5 questions with Frank Trejo
Frank Trejo, 54, is a longtime local news reporter who’s worked for The Fort Worth Star-Telegram, The Dallas Times Herald and The Dallas Morning News. He first joined The Morning News in 1986 and covered gay and lesbian issues for the newspaper from 1993-95. Trejo, a native of El Paso, lives in Oak Cliff with his partner of 21 years.
What was it like being a gay Latino in Dallas when you first moved here?
For me it was a time of personal and professional growth. The 1980s also were years when there was a dramatic increase in the numbers of Latinos in the Dallas area and that was reflected in the LGBT community. But it has taken many more years for there to be awareness of and visibility of that community.
How were LGBT issues portrayed in the media during the early part of your newspaper career?
For the most part LGBT issues were ignored, or if something was written it was usually about some major crime or scandal. But there was little effort to portray the full depth and diversity of the community, and its place in the larger society.
You had a part in changing this in Dallas. What was the most memorable story you covered during this time, and what person in the local gay community made the biggest impression on you?
Certainly the 1993 March on Washington and the 25th anniversary of Stonewall in New York in 1994 were memorable. But for me, the most vivid stories were the murders of gay men in the early to mid-1990s, not just in North Texas but in other parts of the state. One story that still sticks in my memory was the 1993 killing of Nicholas West in Tyler and the community’s reaction to it. If I had to choose one person who made the greatest impression on me, I would have to say John Thomas. I feel very lucky to have known him.
Was there a lot of backlash from readers to seeing gay subject matter in print? Is this what caused The DMN to do away with the beat?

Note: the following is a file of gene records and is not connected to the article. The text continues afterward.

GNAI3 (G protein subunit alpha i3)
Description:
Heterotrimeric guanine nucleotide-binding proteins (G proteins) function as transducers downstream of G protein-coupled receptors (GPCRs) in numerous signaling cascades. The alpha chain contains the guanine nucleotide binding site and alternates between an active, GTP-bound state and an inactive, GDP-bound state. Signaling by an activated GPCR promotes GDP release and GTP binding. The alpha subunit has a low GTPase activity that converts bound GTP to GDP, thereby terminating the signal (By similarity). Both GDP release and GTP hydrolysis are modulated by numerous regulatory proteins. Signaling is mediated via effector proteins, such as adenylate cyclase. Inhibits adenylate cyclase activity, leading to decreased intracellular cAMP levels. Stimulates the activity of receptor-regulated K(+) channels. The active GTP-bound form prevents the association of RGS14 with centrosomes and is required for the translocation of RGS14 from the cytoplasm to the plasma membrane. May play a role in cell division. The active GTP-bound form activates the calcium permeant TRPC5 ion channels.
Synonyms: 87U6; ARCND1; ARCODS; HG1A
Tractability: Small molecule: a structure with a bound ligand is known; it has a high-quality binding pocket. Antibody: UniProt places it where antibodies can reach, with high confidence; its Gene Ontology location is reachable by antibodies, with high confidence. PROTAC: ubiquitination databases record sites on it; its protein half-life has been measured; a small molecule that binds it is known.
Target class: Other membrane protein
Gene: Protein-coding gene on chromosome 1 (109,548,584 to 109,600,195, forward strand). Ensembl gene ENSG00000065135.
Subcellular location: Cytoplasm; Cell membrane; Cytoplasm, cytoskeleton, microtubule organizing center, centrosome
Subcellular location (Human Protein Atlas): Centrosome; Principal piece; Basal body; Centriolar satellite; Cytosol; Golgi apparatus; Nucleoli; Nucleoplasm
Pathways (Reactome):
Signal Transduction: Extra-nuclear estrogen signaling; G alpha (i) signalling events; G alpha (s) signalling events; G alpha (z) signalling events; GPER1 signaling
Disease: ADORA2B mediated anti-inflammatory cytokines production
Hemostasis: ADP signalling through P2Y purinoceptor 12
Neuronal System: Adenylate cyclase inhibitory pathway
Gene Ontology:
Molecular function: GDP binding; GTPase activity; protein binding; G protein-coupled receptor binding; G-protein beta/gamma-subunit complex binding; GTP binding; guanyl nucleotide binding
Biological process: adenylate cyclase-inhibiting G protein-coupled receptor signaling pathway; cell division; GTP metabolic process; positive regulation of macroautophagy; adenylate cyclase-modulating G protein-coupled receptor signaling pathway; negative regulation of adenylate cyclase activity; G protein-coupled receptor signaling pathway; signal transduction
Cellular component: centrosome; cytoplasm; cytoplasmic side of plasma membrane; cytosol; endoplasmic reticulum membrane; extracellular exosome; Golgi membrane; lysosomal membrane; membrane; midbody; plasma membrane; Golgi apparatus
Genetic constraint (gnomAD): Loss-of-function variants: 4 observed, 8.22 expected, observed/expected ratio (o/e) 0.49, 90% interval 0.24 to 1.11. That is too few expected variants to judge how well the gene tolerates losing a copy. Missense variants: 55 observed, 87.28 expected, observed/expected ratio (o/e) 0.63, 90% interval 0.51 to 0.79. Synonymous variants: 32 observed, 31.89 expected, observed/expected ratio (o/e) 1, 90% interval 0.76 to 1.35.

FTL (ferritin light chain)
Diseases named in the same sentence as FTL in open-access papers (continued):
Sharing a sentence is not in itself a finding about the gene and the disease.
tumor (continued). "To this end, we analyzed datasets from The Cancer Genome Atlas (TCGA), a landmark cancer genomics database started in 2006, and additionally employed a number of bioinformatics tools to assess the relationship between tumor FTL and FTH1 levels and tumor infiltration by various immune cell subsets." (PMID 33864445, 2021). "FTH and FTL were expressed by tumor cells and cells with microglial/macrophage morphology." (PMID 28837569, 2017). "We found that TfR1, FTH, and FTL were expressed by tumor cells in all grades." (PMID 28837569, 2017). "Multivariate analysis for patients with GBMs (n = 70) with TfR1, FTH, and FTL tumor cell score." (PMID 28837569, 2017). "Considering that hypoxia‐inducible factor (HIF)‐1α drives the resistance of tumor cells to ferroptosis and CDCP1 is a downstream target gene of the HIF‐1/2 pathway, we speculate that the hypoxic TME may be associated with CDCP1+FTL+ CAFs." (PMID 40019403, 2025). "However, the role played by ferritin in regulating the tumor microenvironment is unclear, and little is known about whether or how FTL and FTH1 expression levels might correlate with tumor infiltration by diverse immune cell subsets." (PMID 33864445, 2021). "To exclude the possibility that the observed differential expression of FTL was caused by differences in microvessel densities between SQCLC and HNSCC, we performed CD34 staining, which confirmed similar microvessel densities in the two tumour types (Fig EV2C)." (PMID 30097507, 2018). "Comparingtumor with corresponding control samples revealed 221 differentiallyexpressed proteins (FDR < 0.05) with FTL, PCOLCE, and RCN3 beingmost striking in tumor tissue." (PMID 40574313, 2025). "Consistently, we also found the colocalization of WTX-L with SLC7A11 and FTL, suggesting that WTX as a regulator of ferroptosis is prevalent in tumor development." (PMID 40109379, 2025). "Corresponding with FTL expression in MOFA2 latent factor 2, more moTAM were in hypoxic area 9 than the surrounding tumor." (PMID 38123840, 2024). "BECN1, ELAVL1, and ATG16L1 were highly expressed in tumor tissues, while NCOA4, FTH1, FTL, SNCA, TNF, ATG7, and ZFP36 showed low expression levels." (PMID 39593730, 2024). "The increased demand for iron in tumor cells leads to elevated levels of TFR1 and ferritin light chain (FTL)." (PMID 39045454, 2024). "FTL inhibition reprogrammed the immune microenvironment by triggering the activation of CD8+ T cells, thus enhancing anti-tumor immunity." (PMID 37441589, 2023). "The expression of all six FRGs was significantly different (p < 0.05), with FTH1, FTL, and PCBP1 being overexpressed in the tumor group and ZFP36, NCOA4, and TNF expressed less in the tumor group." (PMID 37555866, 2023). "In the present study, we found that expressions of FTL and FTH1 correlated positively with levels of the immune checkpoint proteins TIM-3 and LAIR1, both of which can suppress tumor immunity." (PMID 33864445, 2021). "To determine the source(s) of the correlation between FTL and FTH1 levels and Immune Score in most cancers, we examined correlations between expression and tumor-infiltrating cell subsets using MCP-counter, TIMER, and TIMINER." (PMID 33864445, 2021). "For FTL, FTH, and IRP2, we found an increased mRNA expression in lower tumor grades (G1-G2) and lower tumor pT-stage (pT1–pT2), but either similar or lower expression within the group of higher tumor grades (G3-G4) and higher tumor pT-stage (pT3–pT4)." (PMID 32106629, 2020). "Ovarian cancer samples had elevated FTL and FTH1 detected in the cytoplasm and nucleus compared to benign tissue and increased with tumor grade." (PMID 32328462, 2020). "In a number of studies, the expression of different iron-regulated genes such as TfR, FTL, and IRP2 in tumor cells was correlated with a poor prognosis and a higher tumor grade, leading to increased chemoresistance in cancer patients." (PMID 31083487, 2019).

I know there was a big backlash. I received many calls and letters from people complaining about our coverage. And so did my editors. Many of them were from people livid that we had written about gays at all. I’m not sure why the beat was eventually eliminated. But I asked to be taken off the beat because I believed my coverage was receiving more internal scrutiny than other beats and that my beat was being held to different standards.
Does it surprise you how far the LGBT community has come in the last 25 years? And do you think you and your partner will ever be able to marry in your native state?
I wouldn’t say I’m surprised. There have been a lot of people in the community, locally and nationally, who have done an amazing job. I do know, however, that much work remains. I’m hopeful we will one day have a marriage that the government recognizes. But as far as I’m concerned, we are married. We just don’t have the same rights.
Soundout is a weekly column featuring people whose jobs and interests have an impact on the daily lives of members of the LGBT community. If you’d like to recommend someone to cover in this column, email@example.comÂ.
This article appeared in the Dallas Voice print edition May 22, 2009.